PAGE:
Brainstorming Techniques

Brainstorming techniques are being taught by many business teachers are seminar leaders. Learn how for free.

Brainstorming is a powerful tool used by teams and businesses around the world. Many business teachers and seminar leaders are teaching using brainstorming techniques. The following are some activities that either trainers or teachers can use to help lead their participants in more productive brainstorming sessions.

The concept was first introduced by Alex Osborne in the 1930s. It is a tool for generating ideas. It is an activity in which all members of a group (whether it be a work team, classroom, committee, etc.) contribute to a list of problems to be solved or solutions to a problem. Brainstorming helps get a lot of ideas into discussion in a short amount of time. Brainstorming may look unstructured, but to be effective, there should be some ground rules. These can include:

- Set a time limit on the brainstorming session.

- Don't let participants get sidetracked. Now is not the time to critique ideas that are being suggested.

- Be sure that everyone speaks freely.

- Be sure everyone contributes.

- Let the participants, not the leader, do the talking.

Elaine Beich, in The ASTD Trainer's Sourcebook: Creativity & Innovation suggests these similar rules:

1. Suspend judgement.

2. Encourage freewheeling

3. Quantity is wanted.

4. Piggyback ideas onto other ideas.

5. Post all ideas as you go.

6. Ask for clarification, but avoid questions such as ¡§how¡¨ and ¡§why.¡¨

7. Allow enough time.

8. Encourage playfulness and humor.

9. Assign a facilitator and a recorder.

Here are some additional brainstorming activities that can be adapted to many different subjects:

Basic Brainstorming

Write a question, challenge, or topic on a flip chart or chalkboard. Ask participants for their input and recognize people through the traditional raising of hands. List every idea offered on the flip chart or chalkboard.

Brainstorming with Guidelines

Divide participants into four groups. Assemble groups at far ends of the room so they won¡¦t overhear each other during the activity. Ask each group to choose a spokesperson who will act as a leader and write down all ideas generated by the group.

Meet with each group spokesperson separately. Tell the spokespeople from two of the groups to ¡§Brainstorm uses for a paperclip.¡¨ Give these groups as little guidance as possible. Give the spokespeople from the other two groups a copy of a sheet of paper that has the following information:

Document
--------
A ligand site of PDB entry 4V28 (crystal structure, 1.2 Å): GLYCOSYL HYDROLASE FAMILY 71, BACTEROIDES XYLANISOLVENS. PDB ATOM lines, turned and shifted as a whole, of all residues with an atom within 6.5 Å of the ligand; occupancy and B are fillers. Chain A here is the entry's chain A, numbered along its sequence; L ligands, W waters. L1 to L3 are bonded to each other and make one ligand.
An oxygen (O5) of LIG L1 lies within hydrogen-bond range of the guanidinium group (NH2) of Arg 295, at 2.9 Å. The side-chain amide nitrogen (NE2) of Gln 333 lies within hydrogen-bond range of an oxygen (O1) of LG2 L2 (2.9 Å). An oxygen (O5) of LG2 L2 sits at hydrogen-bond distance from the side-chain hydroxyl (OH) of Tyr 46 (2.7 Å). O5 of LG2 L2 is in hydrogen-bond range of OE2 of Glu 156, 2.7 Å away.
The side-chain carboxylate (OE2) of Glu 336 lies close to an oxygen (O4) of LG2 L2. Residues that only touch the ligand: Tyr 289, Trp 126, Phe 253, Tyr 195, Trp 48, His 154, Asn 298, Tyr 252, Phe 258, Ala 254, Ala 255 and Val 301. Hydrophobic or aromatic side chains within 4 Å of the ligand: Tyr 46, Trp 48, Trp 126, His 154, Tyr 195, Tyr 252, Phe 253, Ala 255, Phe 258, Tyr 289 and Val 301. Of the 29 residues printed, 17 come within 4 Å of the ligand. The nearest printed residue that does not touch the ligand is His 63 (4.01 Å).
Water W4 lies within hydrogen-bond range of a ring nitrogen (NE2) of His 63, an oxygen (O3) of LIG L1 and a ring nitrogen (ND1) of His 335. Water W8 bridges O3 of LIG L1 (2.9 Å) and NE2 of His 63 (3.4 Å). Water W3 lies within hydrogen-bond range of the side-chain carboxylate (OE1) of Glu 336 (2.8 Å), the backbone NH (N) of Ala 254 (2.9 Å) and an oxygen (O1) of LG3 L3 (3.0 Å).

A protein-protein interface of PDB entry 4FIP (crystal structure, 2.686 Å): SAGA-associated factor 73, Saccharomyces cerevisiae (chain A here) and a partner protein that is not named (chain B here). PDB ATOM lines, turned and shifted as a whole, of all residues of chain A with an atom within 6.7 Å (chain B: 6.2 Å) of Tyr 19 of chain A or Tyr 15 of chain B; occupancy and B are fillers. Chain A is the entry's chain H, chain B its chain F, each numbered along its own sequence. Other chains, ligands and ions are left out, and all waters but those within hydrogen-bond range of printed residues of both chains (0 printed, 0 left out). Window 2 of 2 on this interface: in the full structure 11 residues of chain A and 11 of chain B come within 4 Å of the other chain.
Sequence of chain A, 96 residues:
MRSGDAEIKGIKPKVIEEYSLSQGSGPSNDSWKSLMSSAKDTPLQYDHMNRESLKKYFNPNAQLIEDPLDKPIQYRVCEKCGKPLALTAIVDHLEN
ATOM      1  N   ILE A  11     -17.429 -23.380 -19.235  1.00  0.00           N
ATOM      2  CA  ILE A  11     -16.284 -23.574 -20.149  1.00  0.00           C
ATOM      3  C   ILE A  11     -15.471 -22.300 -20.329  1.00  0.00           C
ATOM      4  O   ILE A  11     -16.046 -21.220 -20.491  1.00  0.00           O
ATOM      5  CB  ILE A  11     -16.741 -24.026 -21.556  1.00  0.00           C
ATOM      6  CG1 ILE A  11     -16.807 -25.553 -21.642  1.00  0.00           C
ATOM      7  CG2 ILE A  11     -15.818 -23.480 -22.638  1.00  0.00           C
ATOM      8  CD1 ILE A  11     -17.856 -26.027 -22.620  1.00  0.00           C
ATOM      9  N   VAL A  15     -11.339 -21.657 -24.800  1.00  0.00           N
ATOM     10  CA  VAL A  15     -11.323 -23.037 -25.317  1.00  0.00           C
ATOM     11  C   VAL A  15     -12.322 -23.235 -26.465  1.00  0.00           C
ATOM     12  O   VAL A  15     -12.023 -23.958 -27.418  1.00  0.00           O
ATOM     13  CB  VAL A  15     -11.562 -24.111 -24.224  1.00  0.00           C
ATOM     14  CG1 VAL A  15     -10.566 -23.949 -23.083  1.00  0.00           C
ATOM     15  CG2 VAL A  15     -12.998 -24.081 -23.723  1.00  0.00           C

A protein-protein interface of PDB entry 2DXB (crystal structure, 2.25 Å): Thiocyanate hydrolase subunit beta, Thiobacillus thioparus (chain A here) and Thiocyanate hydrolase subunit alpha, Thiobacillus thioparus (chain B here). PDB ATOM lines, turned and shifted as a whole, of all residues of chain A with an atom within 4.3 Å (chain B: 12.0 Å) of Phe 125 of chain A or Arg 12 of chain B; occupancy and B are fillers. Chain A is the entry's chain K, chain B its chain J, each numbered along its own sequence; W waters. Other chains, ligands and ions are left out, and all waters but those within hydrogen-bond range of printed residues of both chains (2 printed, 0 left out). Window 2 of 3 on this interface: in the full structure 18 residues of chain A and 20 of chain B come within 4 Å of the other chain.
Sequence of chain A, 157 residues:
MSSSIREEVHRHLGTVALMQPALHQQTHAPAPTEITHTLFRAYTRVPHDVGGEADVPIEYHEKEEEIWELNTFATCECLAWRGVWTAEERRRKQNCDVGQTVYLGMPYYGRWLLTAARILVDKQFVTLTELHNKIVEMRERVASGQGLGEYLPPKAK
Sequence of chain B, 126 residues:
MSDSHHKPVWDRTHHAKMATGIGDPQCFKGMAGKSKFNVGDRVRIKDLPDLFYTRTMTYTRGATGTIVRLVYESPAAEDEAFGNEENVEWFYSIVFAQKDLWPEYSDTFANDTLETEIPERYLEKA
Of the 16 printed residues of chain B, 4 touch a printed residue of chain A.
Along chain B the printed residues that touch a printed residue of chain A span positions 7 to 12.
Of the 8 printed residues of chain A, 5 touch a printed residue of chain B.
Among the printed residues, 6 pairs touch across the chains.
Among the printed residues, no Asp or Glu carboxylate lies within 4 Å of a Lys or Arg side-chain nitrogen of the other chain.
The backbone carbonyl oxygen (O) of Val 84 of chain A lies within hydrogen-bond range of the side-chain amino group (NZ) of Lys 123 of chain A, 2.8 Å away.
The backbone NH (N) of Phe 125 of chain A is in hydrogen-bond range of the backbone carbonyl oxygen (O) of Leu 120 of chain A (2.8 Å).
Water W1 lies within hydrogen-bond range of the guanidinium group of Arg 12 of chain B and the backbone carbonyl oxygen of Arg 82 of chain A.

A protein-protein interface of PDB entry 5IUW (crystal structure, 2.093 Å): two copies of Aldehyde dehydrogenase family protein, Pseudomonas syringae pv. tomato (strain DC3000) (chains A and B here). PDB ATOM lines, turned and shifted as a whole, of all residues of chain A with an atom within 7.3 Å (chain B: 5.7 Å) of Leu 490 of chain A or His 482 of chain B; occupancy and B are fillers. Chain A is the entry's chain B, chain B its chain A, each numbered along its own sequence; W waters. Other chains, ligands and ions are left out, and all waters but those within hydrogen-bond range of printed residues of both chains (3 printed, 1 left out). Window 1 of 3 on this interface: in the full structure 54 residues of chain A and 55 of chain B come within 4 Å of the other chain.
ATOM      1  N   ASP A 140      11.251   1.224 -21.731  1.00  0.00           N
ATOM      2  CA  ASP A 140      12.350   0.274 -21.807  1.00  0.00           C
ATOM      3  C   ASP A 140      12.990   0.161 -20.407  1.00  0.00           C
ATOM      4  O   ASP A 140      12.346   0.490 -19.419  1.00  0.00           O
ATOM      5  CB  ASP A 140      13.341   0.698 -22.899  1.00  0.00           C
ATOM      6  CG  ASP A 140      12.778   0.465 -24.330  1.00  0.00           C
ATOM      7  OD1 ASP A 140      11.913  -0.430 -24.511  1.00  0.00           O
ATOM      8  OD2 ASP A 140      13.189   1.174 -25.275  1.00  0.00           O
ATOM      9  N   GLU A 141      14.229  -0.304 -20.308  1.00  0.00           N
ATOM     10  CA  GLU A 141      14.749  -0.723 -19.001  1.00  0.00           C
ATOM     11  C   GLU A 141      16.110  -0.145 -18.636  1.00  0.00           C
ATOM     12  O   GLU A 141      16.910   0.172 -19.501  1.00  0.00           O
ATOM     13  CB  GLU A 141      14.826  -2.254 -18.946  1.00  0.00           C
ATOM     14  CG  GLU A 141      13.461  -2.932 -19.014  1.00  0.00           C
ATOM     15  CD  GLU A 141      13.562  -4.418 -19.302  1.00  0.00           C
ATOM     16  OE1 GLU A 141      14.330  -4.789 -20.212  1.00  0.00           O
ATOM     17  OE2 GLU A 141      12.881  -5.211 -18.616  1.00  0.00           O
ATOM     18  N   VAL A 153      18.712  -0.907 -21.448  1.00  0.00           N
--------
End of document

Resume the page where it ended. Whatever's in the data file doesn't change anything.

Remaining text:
Brainstorm new uses for a paper clip. Follow these guidelines during your brainstorming session:

- Don't let group members get sidetracked in whether the ideas are good or bad.

- Get participation from all group members.

- Let group members do the talking.

- Encourage group members to speak their minds freely.

Tell all of the group representatives to start their brainstorming sessions with their groups. Allow ten minutes for the sessions. Tell groups they were assigned the same topics, but that two of the groups were told to follow ground rules during their session. Compare the number of ideas generated by the groups that didn¡¦t have ground rules to follow to the groups that did. Did either group seem to generate more ideas? Did the groups without ground rules get sidetracked in discussions of whether the ideas were good enough to include on their list? Discuss how having ground rules during a brainstorming session helps to keep the session focused and effective.

Paired Brainstorming

Divide participants into pairs. Have each person offer a ¡§rapid-fire¡¨ response. Have them keep giving answers back and forth¡Xeven if they get off track¡Xuntil neither can think of anything further.

Plan-Ahead Brainstorming

Send out a statement of the problem or challenge to participants a few days before the brainstorming session. Ask them to bring ideas with them.

Facilitating Brainstorming

If you are facilitating a brainstorming session, be prepared to offer ideas that will help stimulate participants if they get stuck or start looking at the challenge from only one perspective. When ideas start to slow, push them to generate "x" more ideas. Or, tell them you want them to generate as many ideas as possible in "x" minutes.

Writing it Down

Before verbal brainstorming begins, have each participant write ideas down on paper or index cards. Then collect all of the ideas and redistribute them. It doesn't matter if participants get their own ideas. Taking turns, have each person read the idea they were given. This allows the ideas to be presented anonymously and may allow some ideas to come up that participants might otherwise be uncomfortable presenting. When all the ideas have been read, begin team brainstorming.

Add an Idea

Give each participant a stack of index cards. Have each person write their idea and then pass the card to the left. When the participant gets a new card, he or she should read it, write another idea, and then pass the card to the left. This continues until each card has passed to each person. If a person can't think of an idea, he or she should write a question and other people can start answering it. Rounds are slower in this form of brainstorming because people need more time to read ideas and answer questions. The facilitator then collects all the cards and sorts them into categories.

Some experts suggest having participants look through the stack of cards and share the most creative, most practical, the one that everyone could do, the zaniest one, etc.

Keep in mind that brainstorming is only the first third of a problem-solving process. It generates the ideas. It is now up to the participants and team leader to organize the ideas and determine what to do with each one.

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